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The Optimal Enforcement of a Finance-Constrained Immigration Law

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  • Chisato Yoshida

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Abstract

We extend the Bucci and Tenorio (1996) model of illegal immigration by constructing a two-country, one-good, two-factor model, and use a Cobb-Douglas production function to analyze political issues not considered in their work. We consider the case where capital is immobile between the two countries, as well as the case in which capital is mobile. Our main result is that the host country's government can, under some circumstances, optimally enforce employer sanctions in order to maximize the host country's welfare under both capital mobility and immobility. Copyright Kluwer Academic Publishers 2004

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File URL: http://hdl.handle.net/10.1023/B:OPEN.0000009425.44974.6a
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Bibliographic Info

Article provided by Springer in its journal Open Economies Review.

Volume (Year): 15 (2004)
Issue (Month): 1 (January)
Pages: 57-62

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Handle: RePEc:kap:openec:v:15:y:2004:i:1:p:57-62

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Web page: http://www.springerlink.com/link.asp?id=100323

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Keywords: illegal immigration; employer sanctions; optimal enforcement;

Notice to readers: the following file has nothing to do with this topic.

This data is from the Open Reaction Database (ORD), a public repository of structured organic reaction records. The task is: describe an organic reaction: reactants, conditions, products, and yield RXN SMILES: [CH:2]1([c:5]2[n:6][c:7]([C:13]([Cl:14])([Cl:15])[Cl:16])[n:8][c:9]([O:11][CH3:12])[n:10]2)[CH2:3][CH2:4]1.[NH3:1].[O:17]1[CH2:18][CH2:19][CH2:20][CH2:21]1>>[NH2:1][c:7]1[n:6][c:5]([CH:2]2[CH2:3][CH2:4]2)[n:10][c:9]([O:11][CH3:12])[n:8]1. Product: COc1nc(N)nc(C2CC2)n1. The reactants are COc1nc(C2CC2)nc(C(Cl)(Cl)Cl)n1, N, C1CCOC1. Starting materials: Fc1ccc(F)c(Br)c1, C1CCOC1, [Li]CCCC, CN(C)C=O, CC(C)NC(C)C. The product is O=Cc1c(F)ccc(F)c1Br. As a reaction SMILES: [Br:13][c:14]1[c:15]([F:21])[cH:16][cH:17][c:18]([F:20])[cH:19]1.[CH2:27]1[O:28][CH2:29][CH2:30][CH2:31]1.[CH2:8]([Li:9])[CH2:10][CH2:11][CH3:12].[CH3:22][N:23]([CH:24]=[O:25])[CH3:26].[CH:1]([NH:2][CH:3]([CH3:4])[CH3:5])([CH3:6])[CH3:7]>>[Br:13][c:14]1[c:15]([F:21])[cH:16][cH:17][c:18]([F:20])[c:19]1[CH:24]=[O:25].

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  1. Bond, Eric W. & Chen, Tain-Jy, 1987. "The welfare effects of illegal immigration," Journal of International Economics, Elsevier, vol. 23(3-4), pages 315-328, November.
  2. Gabriella Bucci & Rafael Tenorio, 1996. "On financing the internal enforcement of illegal immigration policies," Journal of Population Economics, Springer, vol. 9(1), pages 65-81, February.
  3. Gary S. Becker, 1974. "Crime and Punishment: An Economic Approach," NBER Chapters, in: Essays in the Economics of Crime and Punishment, pages 1-54 National Bureau of Economic Research, Inc.
  4. Ethier, Wilfred J, 1986. "Illegal Immigration: The Host-Country Problem," American Economic Review, American Economic Association, vol. 76(1), pages 56-71, March.
  5. Gaytan-Fregoso, Helena & Lahiri, Sajal, 2000. "Foreign aid and illegal immigration," Journal of Development Economics, Elsevier, vol. 63(2), pages 515-527, December.
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